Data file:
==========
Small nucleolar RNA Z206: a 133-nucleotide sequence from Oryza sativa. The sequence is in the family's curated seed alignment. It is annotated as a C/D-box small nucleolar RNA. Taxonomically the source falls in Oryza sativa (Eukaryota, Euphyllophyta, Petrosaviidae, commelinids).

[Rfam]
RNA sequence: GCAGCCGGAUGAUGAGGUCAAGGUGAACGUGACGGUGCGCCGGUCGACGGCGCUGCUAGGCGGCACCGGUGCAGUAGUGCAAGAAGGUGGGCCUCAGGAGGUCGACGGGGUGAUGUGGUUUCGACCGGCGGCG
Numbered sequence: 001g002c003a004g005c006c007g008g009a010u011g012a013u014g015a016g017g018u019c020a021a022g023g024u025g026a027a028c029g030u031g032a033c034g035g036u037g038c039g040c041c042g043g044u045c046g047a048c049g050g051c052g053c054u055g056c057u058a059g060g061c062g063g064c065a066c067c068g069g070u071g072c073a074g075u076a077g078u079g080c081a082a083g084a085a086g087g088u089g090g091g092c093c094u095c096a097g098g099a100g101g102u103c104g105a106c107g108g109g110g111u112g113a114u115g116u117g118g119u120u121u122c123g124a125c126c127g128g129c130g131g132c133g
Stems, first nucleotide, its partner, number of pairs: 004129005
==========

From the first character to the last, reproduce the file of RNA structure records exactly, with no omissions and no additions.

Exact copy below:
Small nucleolar RNA Z206: a 133-nucleotide sequence from Oryza sativa. The sequence is in the family's curated seed alignment. It is annotated as a C/D-box small nucleolar RNA. Taxonomically the source falls in Oryza sativa (Eukaryota, Euphyllophyta, Petrosaviidae, commelinids).

[Rfam]
RNA sequence: GCAGCCGGAUGAUGAGGUCAAGGUGAACGUGACGGUGCGCCGGUCGACGGCGCUGCUAGGCGGCACCGGUGCAGUAGUGCAAGAAGGUGGGCCUCAGGAGGUCGACGGGGUGAUGUGGUUUCGACCGGCGGCG
Numbered sequence: 001g002c003a004g005c006c007g008g009a010u011g012a013u014g015a016g017g018u019c020a021a022g023g024u025g026a027a028c029g030u031g032a033c034g035g036u037g038c039g040c041c042g043g044u045c046g047a048c049g050g051c052g053c054u055g056c057u058a059g060g061c062g063g064c065a066c067c068g069g070u071g072c073a074g075u076a077g078u079g080c081a082a083g084a085a086g087g088u089g090g091g092c093c094u095c096a097g098g099a100g101g102u103c104g105a106c107g108g109g110g111u112g113a114u115g116u117g118g119u120u121u122c123g124a125c126c127g128g129c130g131g132c133g
Stems, first nucleotide, its partner, number of pairs: 004129005